I’ve been spending the past month using the Zeo, a consumer electronics device that measures sleep patterns and provides sleep coaching guidance. Schneider Associates sent me the device (much appreciated). I had just read about Zeo in Delta’s Sky Magazine and was curious – unfortunately, I don’t sleep well on business trips, which gets to be a problem when you travel as much as I do.
The Zeo stands as a proof point in the ongoing consumerization of technology. The only sleep studies I’m familiar with are ones from TV, where subjects spend the night in a lab hooked up to wires and sensors like they’re plugging into the Matrix. The Zeo allows the sleep-challenged to spend the night in their own bed with a monitoring device about the size of a headband. The data is fascinating. By measuring electrical signals produced by your brain, the Zeo records the amount of time you spend in REM, light, and deep sleep.
After a couple weeks, I realized that just seeing the numbers each morning wasn’t going to make any difference in my sleep quality. You can’t really make yourself get more deep or REM sleep (I think). To paraphrase Lord Kelvin, “if you can measure it, then you can manage it.” In this case, I was able to measure something previously difficult to get data on. The data alone is interesting but of little value; a behavior change is required to drive different outcomes. To this end, the Zeo recommends a series of coaching sessions to alter approaches to sleep.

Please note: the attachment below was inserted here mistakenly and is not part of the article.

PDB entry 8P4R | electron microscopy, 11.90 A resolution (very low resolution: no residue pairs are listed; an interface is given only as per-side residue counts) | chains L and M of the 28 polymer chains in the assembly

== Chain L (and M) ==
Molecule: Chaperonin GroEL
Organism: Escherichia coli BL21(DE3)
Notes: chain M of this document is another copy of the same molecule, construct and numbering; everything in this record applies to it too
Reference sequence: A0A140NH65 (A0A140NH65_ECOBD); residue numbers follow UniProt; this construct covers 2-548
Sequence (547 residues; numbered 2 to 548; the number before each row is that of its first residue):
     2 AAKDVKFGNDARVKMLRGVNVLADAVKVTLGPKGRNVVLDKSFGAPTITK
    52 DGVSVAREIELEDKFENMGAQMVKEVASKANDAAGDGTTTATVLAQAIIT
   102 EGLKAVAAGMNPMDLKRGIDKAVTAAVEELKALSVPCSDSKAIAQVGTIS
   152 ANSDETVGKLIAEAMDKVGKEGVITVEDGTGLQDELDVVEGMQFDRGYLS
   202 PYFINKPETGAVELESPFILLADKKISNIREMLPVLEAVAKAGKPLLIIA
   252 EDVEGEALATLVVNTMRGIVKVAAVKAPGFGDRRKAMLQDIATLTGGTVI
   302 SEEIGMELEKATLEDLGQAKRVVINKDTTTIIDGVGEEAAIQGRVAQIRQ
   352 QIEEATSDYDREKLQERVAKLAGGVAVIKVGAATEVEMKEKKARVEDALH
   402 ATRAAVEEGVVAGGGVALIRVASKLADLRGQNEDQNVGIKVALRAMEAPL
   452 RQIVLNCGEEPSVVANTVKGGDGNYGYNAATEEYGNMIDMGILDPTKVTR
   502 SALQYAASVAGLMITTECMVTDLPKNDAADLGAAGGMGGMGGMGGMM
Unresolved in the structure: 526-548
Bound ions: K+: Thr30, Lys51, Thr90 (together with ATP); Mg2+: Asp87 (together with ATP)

When it comes to social business design, measurement is scattered, making management more difficult. For starters, businesses need to understand what to measure, why it matters, and how to do it. Where do you start? In fundamental practice areas: customer engagement, workforce collaboration, business partner optimization. The next step is making the data actionable. How can you change culture, process, and infrastructure to drive better outcomes? Behaviors must be altered to capture value.
I think that too often, people jump from measurement to ROI too quickly. If we take a different approach that accounts for the interim steps required to get from start to finish, we’ll be able to sleep better knowing how our social business investments are performing.